Community Ottawa police officer, and runner, on how to stay safe on a...

    Ottawa police officer, and runner, on how to stay safe on a run


    Michelle Baird, pictured above, racing, is a police officer and an ultramarathon runner and she read the iRun story on Amanda Richardson with shock. “That has to be a one in a million experience,” she said, about Richardson’s trip to the track with her girlfriends to celebrate her fortieth birthday and being struck, while on a run, in the face. 

    Reading the story, like a lot of runners and readers, Baird felt outrage. But she also has an important message, given her years in law enforcement, to share: “That’s not happening every day.” 

    It’s a message comforting to hear and, given the highly-charged atmosphere of our times, important to remember.

    Running by and large is safe, Baird says, and she says there are easy tips for runners to follow while out on a run: 

    • Wear bright clothing 
    • Cross at crosswalks and stop lights 
    • If you’re running alone, make sure someone knows where you’re going and how long you’re going for 
    • Bring your phone If something spooks you, leave 

    In the wintertime, Baird stops running the trails near her home in Ottawa and instead hits the sidewalks and streets. “With the cold weather, our phones tend to die much sooner than they normally would, so it’s important to let someone know where you are,” Baird adds. She says the most important thing is to run where it’s lit. And, if heaven forbid, you do find yourself in a situation like Richardson, and you’re running with a group and it’s light and you have your phones, if you see a situation developing—even potentially—it’s better to be safe than sorry.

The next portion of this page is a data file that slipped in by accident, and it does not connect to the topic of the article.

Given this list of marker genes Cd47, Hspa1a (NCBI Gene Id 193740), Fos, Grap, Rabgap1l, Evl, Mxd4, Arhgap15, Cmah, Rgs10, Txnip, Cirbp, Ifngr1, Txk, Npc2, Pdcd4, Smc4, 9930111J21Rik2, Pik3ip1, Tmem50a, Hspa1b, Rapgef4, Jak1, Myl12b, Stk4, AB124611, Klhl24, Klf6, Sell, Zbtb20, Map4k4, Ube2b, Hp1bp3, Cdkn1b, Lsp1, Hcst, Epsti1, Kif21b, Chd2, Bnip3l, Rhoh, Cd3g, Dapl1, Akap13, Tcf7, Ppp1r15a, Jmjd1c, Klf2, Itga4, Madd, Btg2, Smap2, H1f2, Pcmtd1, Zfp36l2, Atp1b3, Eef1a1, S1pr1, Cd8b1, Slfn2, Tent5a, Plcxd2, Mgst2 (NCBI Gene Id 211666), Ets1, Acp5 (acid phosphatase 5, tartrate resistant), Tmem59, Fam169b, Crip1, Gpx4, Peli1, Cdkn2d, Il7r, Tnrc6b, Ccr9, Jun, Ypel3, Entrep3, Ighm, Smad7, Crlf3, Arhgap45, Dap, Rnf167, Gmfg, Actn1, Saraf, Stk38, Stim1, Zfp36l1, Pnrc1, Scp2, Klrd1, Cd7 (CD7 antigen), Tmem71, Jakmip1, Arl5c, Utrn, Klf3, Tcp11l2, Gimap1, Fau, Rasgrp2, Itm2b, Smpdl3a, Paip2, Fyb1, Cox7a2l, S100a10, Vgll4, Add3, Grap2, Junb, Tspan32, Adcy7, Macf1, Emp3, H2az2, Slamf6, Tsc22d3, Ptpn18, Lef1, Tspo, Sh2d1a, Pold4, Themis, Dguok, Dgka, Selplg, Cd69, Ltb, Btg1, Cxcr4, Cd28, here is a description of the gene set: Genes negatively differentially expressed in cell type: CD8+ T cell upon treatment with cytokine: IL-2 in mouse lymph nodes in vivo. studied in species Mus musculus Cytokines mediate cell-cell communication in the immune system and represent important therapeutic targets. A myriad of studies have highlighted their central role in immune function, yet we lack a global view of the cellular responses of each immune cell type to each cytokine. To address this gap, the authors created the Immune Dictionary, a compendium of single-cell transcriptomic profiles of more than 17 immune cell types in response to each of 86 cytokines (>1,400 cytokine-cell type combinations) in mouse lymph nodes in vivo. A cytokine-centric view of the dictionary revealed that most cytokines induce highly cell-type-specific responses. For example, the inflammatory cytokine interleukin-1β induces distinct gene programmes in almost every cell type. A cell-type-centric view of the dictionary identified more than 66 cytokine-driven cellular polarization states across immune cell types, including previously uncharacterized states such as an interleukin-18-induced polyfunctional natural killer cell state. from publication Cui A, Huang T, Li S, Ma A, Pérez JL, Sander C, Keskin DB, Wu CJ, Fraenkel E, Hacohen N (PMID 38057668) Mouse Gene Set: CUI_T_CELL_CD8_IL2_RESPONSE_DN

“If anything is making you feel uncomfortable, a gut feeling is enough to make you react,” says Baird, who recommends either running in a different direction if spotting something unusual or else just taking out your phone. “Sometimes, just the appearance of a phone can deter.”  

    The holidays can be a tough time for a lot of people, Baird adds, and she says that COVID has been hard on people. Remember compassion. Remember empathy. The majority of calls she receives in Ottawa are for mental health issues. “You never know,” she says, “Who’s suffering from what.”

    This holiday, run with a group, run where it’s lit, and always bring your phone. Make sure someone knows where you are and when you’ll be back and, if the worst thing happens and you are attacked, try and take down whatever details you can and immediately call the police. 

    Those details might go towards the would-be assailant being captured before he or she can strike again.